It is easy to make disparaging remarks about Harley-Davidson and its products – too expensive, too old, too slow, they say. This is not helped by overall market sentiment about H-D – especially in the US home market – with falling sales and an ageing rider demographic to contend with.

So, with a big hurdle ahead, what does a motorcycle maker do? In H-D’s case, it comes out with a new engine, the Milwaukee 8 V-twin, Harley-s first all-new engine since the water-cooled Porsche-developed power plant used in the VRS-series bikes, better known as the V-Rod.

Now, we use the word ‘new’ advisedly. An air-cooled V-twin design with pushrod valve actuation dates from somewhere before the Second World War and in this day and age, an engine displacing above 1.5-litres in a motorcycle is something of an anachronism.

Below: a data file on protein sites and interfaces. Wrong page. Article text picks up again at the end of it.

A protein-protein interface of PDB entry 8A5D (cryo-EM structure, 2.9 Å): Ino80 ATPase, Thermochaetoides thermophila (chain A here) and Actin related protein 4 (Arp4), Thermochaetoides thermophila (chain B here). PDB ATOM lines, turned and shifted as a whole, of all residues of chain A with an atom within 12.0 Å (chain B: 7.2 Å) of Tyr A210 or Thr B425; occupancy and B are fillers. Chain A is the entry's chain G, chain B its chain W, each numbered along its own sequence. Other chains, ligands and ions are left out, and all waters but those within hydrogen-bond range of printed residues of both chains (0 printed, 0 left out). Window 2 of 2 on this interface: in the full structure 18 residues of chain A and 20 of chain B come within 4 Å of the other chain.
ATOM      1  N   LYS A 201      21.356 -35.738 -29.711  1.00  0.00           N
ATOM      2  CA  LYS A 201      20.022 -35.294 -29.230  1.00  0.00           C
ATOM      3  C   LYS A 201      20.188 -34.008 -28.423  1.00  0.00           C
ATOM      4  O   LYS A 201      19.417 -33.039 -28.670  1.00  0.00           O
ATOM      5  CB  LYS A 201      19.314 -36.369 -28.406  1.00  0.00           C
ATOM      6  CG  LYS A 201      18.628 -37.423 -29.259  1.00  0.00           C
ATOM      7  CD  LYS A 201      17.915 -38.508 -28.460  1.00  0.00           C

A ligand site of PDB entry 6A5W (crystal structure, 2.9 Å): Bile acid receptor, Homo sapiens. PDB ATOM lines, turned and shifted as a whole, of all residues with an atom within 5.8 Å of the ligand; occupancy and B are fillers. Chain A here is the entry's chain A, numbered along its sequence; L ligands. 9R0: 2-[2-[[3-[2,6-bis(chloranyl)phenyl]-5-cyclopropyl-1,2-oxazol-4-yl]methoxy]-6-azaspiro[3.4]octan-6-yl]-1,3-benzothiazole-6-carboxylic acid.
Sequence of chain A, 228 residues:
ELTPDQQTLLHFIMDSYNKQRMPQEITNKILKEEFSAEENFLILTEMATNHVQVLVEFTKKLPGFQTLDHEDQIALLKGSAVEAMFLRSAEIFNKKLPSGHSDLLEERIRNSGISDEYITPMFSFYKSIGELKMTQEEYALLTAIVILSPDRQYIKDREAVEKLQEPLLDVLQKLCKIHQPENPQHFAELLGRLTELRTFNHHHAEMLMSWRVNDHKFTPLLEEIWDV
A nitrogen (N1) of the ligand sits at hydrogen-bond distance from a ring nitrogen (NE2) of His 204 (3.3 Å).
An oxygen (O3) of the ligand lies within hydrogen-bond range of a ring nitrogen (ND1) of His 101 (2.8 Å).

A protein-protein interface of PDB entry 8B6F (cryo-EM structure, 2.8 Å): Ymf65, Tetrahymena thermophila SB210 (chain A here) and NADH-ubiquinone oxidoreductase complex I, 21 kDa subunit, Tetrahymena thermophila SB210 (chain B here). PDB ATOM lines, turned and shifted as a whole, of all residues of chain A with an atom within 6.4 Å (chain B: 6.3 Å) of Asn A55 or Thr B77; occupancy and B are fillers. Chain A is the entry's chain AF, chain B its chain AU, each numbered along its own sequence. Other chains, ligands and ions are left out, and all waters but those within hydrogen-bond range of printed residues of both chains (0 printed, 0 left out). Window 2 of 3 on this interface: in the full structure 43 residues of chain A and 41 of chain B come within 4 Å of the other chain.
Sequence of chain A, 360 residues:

In the case of the Milwaukee 8, the venerable V-twin is given an update with eight-valves per cylinder, counter-balanced and rubber-mounted. According to Harley, vibration on the Milwaukee 8 mill has been cut by up to 75%, to attract new riders unaccustomed to the ‘feel’ of a Harley engine whilst still retaining the purists who want something vibrating between their legs.

To that end, Harley-Davidson Malaysia invited a group of media to ride the Milwaukee 8 engine – a taste test as it were – to see for ourselves what the whole fuss was about. This took the form of several bagger Harleys, in both Milwaukee 8 and previous generation Evo engine form, in an escorted ride down to Malacca.

Truth be told, we have previously ridden the Milwaukee 8 engine, the first time in 2016 in Singapore during the Harley-Davidson Street Rod 750 media ride, where we had the chance to take a Road Glide with the 107 mill for spin. The other was the 2018 Harley-Davidson Street Bob, again in Milwaukee 8 107 guise.